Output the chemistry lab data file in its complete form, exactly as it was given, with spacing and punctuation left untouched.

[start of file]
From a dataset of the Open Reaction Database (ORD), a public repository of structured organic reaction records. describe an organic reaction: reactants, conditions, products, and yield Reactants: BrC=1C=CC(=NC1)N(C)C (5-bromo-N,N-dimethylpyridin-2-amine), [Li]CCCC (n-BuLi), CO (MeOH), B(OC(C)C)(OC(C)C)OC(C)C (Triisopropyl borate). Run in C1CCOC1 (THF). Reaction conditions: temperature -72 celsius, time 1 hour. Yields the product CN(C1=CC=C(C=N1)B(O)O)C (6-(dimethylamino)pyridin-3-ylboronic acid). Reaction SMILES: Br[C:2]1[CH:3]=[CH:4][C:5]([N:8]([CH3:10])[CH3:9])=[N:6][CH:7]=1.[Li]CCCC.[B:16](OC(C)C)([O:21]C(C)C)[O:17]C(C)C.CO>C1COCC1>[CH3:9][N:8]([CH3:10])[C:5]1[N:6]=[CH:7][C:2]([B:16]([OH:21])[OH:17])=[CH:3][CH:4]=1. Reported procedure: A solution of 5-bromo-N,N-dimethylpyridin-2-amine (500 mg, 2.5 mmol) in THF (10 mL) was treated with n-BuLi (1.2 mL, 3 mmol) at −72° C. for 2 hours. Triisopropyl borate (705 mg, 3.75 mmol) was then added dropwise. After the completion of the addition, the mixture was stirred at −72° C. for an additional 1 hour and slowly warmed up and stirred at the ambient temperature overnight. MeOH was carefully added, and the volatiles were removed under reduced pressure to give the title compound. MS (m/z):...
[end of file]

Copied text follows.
From a dataset of the Open Reaction Database (ORD), a public repository of structured organic reaction records. describe an organic reaction: reactants, conditions, products, and yield Reactants: BrC=1C=CC(=NC1)N(C)C (5-bromo-N,N-dimethylpyridin-2-amine), [Li]CCCC (n-BuLi), CO (MeOH), B(OC(C)C)(OC(C)C)OC(C)C (Triisopropyl borate). Run in C1CCOC1 (THF). Reaction conditions: temperature -72 celsius, time 1 hour. Yields the product CN(C1=CC=C(C=N1)B(O)O)C (6-(dimethylamino)pyridin-3-ylboronic acid). Reaction SMILES: Br[C:2]1[CH:3]=[CH:4][C:5]([N:8]([CH3:10])[CH3:9])=[N:6][CH:7]=1.[Li]CCCC.[B:16](OC(C)C)([O:21]C(C)C)[O:17]C(C)C.CO>C1COCC1>[CH3:9][N:8]([CH3:10])[C:5]1[N:6]=[CH:7][C:2]([B:16]([OH:21])[OH:17])=[CH:3][CH:4]=1. Reported procedure: A solution of 5-bromo-N,N-dimethylpyridin-2-amine (500 mg, 2.5 mmol) in THF (10 mL) was treated with n-BuLi (1.2 mL, 3 mmol) at −72° C. for 2 hours. Triisopropyl borate (705 mg, 3.75 mmol) was then added dropwise. After the completion of the addition, the mixture was stirred at −72° C. for an additional 1 hour and slowly warmed up and stirred at the ambient temperature overnight. MeOH was carefully added, and the volatiles were removed under reduced pressure to give the title compound. MS (m/z):...